Mexican Composer | b. December 1950
Arturo Márquez was born deep in the Sonoran desert in the colonial town of Alamos, Mexico on December 20, 1950. His mother, Aurora Navarro, says “her womb cried” when describing his birth. He was named after his father, Arturo Márquez, who was of Mexican descent from Arizona. Arturo’s father was a man of many talents. He played the violin, was a mariachi, and worked as a carpenter when the family needed to make ends meet. He introduced his first born son to music. Arturo’s father often played with a quartet, so his first music lessons consisted of listening to the traditional music, waltzes, and polkas they performed.
The Márquez family moved to Los Angeles, California in 1962 where Arturo began to study violin and several other instruments at his junior high school. He also began to compose. Márquez said, “My adolescence was spent listening to Javier Solis, sounds of mariachi, the Beatles, Doors, Carlos Santana and Chopin.” At 17 he returned to Sonora, and the following year he was named director of Municipal Band Director in Navojoa.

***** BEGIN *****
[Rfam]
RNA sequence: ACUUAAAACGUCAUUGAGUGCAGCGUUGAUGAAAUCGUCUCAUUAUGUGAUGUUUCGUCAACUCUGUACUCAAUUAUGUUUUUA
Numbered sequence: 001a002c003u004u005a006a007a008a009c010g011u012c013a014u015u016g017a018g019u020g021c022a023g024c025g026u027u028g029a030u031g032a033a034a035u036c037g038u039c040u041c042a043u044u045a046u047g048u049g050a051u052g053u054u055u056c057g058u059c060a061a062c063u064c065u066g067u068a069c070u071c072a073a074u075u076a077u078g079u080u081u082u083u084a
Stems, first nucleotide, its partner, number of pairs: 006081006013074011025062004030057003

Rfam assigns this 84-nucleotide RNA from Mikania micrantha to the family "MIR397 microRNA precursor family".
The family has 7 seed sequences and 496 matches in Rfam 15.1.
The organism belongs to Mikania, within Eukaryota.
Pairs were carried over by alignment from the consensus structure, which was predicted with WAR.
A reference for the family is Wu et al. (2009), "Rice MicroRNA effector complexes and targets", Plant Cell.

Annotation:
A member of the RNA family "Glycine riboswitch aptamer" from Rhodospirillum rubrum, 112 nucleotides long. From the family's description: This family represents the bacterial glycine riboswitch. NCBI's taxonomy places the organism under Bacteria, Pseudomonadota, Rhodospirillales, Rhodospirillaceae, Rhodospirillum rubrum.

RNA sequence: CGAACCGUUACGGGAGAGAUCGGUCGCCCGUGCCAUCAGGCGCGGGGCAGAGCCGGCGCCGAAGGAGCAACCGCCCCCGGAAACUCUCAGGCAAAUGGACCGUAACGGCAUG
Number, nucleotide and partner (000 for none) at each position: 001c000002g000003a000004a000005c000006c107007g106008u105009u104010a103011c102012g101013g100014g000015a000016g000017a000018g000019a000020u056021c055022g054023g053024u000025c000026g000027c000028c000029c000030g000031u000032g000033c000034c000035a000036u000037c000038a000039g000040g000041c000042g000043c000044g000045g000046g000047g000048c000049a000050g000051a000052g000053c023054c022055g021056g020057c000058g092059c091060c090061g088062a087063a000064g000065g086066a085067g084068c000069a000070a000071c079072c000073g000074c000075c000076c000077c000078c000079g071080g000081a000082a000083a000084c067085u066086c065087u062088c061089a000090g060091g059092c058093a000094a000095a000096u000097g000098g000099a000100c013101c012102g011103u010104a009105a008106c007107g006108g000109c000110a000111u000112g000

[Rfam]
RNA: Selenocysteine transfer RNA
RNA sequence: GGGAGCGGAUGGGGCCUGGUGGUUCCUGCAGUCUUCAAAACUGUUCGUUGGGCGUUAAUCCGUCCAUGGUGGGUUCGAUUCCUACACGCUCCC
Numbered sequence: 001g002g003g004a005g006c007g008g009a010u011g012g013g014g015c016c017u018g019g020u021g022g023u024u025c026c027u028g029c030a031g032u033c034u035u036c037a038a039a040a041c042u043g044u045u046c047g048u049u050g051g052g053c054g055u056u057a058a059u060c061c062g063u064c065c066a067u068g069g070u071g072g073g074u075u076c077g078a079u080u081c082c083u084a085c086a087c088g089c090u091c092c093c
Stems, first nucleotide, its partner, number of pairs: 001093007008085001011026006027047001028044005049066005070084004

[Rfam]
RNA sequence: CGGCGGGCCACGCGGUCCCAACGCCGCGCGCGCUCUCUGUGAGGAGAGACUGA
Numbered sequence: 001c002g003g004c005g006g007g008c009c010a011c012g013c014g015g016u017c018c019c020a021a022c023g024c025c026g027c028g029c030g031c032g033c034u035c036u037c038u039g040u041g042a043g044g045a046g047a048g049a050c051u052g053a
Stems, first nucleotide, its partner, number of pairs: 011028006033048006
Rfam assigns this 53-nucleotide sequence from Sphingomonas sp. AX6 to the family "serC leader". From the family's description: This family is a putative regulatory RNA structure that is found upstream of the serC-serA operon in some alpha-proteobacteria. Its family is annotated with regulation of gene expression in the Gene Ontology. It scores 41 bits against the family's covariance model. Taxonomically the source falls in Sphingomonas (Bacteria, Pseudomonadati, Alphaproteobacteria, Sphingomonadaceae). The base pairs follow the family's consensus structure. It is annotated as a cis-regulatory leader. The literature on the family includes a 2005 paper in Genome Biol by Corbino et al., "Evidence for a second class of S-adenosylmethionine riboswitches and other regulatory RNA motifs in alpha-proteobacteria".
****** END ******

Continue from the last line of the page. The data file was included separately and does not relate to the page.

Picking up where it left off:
Márquez he entered the Mexican Music Conservatory in 1970 where he studied with Joaquin Gutierrez Heras and Federico Ibarra. Later he received a scholarship from the French government to study composition with Jacques Casterede in Paris. After studying in France he received a prestigious Fulbright Scholarship in the US, where he used it to obtain a MFA degree from the California Institute of the Arts.
Until the early 1990s Márquez’ music was largely unknown outside his native country. That changed when he was introduced to the world of Latin ballroom dancing. The movement and rhythms led him to compose a series of pulsating Danzones. The Danzones are a fusion of dance music from Cuba and the Veracruz region of Mexico. The most popular of the Danzones is the Danzón No. 2. It thrills audiences with its entrancing, seductive rhythms. The Danzón No. 2 was commissioned by the National Autonomous University of Mexico (UNAM), and because of its popularity, it is often called the second national anthem of Mexico.
Arturo Márquez works at the National University of Mexico, Superior School of Music and the National Center of Research, Documentation and Information of Mexican Music. He and his family live in Mexico City.